"The Last Train," Salt Lake Daily Telegraph, 4 Nov. 1864, 2.
It afforded us pleasure to see the emigrants yesterday on the Square. The weather was warm and agreeable like a day in June. Many of them had gone before noon, some were preparing to leave and the others seemed well surrounded with friends and acquaintances.
They are the last of the season's emigration, and from various circumstances, have been later in arrival than is deemed safe; but, all things considered, there is much cause for congratulation that they have been so well on the way, and have reached the city with so few sick among them.
We were much gratified with the general look of things on the camp ground. The tents provided for the houseless seemed comfortable, and the moving to and fro of Col. Little, Bishop Hardy, and Capt. Jos. W. Young filled the scene somewhat to our satisfaction. We noticed Bishops Smoot and Sharp in their buggies, and we expect others interested in the welfare of the emigrants were there also.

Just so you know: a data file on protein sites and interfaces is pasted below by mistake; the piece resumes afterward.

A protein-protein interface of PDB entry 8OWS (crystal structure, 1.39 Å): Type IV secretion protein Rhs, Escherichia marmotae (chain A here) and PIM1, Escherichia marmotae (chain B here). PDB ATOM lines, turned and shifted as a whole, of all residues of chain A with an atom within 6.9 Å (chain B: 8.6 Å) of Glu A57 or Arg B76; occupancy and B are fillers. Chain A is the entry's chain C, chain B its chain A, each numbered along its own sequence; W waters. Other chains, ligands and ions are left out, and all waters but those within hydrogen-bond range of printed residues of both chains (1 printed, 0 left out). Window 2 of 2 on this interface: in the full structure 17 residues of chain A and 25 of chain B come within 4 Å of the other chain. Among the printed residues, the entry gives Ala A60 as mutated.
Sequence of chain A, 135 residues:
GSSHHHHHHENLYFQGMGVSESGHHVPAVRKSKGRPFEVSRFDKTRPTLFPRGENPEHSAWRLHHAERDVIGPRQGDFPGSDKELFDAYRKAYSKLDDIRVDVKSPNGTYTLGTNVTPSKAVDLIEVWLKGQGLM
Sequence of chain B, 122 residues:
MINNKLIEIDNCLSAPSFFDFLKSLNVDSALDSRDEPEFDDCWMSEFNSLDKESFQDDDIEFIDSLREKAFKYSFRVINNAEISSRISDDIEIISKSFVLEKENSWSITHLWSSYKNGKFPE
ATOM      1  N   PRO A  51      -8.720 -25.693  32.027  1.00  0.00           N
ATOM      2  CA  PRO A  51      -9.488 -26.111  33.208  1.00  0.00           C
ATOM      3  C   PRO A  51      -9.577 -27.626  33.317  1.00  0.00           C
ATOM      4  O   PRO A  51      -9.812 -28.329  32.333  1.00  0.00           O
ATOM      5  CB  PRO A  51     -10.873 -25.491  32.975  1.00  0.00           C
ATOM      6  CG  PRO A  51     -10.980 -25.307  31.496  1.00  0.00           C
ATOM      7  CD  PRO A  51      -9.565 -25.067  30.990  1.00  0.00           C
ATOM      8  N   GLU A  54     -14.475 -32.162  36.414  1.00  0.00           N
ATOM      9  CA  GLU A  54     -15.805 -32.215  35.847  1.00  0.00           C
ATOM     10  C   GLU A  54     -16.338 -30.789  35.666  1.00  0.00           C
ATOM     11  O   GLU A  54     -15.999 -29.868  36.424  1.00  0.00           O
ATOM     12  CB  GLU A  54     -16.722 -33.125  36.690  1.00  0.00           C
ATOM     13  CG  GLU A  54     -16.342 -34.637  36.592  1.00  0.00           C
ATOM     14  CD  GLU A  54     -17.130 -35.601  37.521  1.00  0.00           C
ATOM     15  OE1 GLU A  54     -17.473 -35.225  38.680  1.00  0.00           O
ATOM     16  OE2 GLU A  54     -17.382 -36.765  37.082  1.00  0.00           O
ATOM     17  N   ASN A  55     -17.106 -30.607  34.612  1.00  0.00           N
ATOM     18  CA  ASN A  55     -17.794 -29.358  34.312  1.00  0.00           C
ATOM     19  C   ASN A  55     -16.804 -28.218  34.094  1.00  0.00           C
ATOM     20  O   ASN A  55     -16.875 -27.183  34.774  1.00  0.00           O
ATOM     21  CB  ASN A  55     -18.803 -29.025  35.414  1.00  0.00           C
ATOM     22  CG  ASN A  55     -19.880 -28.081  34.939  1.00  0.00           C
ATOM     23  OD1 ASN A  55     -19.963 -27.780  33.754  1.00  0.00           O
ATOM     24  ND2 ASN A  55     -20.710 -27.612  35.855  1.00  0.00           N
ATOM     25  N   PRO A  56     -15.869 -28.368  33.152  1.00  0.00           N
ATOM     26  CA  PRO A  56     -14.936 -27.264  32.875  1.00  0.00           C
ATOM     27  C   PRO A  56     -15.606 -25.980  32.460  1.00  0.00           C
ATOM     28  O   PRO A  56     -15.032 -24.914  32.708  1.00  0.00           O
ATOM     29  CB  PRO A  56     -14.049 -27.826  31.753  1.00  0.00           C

Whether the kind attentions to the last two trains of emigrants are to be attributed to the lateness of the season, or whether it is a return to days that we have heard of, is probably of no consequence now; the fact is none the less deserving of the highest commendation, that the Chief Bishop, his counselors, the city Bishops and a large number of good men under their direction, have contributed essential assistance this fall to many fatigued and worn-down travelers.
While the good weather lasts, the newly-arrived and ill-provided for had better "pitch in" to whatever work they can find. Do not be particular what you do, so that it is honorable labor—never mind if you never did it before. This is the freest country in the world, and one wherein a man is honored for his industry more than for his name, profession or past life. We know but two or three men in the whole community who have tried to make capital out of past dignity and profession, but they have made a fearful muddle of their lives: "they have nothing, are nowhere, are nobody, and never will be anybody." A good wood-splitter, carpenter or shoemaker runs a better chance of the Legislature than a good preacher. "Pitch in," and the Lord will be with you.